The next major development of squash took place in England where the game of "racquets" was developed in Fleet Prison, a debtor’s prison. Similar to tennis, it involved racquets and balls, but instead of hitting over a net as in tennis, players hit a non-squeezable ball against walls. A variation of rackets that also lead to the formation of squash was called fives, similar to handball. Fives was essentially the game of racquets, without racquets. (The ball was hit with the hand.) It is played against a wall or walls.

Squash was first referred in 1581 by an English schoolmaster. In 1856, this rebounding ball game was played in an enclosed court. This court was almost similar to the courts of rugby and almost similar to some private houses.

Squash rackets are initially made out of laminated timber. Later on in the 1980s, it was made out of metals such as Kevlar, boron, titanium and graphite. There was a shift from natural strings to synthetic strings.

These games gained popularity and were further developed in schools, notably Harrow Schoo in England. The first courts built at this school were rather dangerous because they were near water pipes, buttresses, chimneys, and ledges. The school soon built four outside courts. Natural rubber was material of choice for the ball. Students modified their racquets to have a smaller reach to play in these cramped conditions.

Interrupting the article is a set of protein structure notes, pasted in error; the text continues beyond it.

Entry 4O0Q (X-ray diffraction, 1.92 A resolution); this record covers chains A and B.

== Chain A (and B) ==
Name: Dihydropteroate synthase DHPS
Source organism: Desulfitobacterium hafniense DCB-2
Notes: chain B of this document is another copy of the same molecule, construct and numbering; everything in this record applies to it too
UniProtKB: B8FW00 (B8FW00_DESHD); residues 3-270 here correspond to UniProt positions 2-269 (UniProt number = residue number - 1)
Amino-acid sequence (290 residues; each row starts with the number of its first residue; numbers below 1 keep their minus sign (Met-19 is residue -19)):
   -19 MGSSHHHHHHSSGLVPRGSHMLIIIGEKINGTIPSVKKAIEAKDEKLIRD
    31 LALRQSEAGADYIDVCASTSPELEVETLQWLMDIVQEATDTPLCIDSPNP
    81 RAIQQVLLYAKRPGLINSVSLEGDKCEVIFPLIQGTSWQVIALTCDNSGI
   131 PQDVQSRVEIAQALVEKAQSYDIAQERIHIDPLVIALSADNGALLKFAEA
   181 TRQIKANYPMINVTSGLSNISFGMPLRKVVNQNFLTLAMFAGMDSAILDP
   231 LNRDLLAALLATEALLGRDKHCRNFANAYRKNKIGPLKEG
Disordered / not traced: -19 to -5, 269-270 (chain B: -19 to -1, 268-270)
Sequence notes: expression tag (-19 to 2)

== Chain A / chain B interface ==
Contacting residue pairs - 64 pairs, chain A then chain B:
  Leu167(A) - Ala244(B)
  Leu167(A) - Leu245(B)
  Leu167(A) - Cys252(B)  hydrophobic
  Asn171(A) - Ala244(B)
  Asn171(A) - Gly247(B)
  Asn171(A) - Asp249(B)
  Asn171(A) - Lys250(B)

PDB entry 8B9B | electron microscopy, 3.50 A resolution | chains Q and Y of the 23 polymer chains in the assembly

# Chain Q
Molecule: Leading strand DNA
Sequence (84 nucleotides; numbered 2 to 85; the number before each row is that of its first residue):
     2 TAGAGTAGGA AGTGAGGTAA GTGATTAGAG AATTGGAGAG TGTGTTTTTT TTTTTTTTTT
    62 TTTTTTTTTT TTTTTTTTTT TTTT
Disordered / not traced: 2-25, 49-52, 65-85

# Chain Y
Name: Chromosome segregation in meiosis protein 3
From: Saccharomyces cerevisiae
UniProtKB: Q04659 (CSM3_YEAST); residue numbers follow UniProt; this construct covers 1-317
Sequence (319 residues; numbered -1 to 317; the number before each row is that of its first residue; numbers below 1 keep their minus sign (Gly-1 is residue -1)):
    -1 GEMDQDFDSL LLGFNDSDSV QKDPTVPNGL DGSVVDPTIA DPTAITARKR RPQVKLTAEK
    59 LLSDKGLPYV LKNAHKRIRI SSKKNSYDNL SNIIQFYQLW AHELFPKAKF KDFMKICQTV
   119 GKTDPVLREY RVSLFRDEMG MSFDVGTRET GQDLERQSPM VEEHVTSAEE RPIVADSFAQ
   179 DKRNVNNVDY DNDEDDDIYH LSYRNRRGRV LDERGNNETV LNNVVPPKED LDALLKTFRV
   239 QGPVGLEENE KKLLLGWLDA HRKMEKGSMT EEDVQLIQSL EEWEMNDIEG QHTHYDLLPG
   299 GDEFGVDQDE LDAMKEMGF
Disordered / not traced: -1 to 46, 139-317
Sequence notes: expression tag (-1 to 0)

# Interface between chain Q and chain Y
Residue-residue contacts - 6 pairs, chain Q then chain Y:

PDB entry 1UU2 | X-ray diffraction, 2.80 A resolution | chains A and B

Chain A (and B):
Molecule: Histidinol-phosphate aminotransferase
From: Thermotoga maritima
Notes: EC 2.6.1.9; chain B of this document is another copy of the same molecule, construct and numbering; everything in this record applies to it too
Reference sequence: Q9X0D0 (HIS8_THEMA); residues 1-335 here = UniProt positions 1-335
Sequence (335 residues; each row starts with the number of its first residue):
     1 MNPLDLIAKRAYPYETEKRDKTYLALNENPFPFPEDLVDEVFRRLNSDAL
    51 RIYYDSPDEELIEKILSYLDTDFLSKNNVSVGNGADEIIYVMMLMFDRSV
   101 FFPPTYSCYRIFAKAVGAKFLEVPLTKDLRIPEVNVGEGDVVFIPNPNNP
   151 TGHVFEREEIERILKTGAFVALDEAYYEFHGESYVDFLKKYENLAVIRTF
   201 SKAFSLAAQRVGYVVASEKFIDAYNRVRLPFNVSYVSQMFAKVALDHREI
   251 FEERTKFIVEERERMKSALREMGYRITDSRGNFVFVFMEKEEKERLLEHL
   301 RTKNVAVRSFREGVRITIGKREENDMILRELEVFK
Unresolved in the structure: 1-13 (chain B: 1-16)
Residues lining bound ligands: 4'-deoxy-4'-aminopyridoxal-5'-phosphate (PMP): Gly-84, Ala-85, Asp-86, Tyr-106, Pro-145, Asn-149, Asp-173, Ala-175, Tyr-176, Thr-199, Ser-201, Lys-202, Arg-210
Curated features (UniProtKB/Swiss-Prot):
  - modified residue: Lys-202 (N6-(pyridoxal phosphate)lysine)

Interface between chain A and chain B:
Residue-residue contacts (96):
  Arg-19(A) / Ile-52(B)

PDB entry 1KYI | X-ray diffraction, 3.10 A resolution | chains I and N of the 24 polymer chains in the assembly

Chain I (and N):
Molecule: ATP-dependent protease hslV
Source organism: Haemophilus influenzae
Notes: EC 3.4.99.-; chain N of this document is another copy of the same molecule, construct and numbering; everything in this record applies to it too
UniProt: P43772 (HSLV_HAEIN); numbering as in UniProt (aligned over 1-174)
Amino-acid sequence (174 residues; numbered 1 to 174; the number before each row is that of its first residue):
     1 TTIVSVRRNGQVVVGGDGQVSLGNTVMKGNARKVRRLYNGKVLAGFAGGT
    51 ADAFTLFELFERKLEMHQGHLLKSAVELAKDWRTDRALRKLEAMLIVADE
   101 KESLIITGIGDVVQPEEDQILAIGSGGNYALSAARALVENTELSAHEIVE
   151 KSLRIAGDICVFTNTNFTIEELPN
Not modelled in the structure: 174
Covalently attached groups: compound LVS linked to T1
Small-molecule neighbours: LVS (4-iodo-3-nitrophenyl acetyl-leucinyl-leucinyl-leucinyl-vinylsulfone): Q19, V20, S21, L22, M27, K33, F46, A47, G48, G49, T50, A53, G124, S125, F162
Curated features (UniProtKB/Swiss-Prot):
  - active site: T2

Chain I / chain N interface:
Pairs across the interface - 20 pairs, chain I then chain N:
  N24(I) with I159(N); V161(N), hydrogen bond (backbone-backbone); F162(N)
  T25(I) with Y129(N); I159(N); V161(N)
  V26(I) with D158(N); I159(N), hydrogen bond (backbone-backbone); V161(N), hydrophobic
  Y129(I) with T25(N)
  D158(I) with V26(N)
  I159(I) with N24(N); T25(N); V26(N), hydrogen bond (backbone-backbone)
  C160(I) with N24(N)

In the 1900s the game increased in popularity with various schools, clubs and even private citizens building squash courts, but with no set dimensions. The first squash court in North America appeared at St. Paul's School in New Hampshire in 1884. In 1904 in Philadelphia, Pennsylvania, the earliest national association of squash in the world was formed as the United States Squash Racquets Association, (USSRA), now known as US-Squash.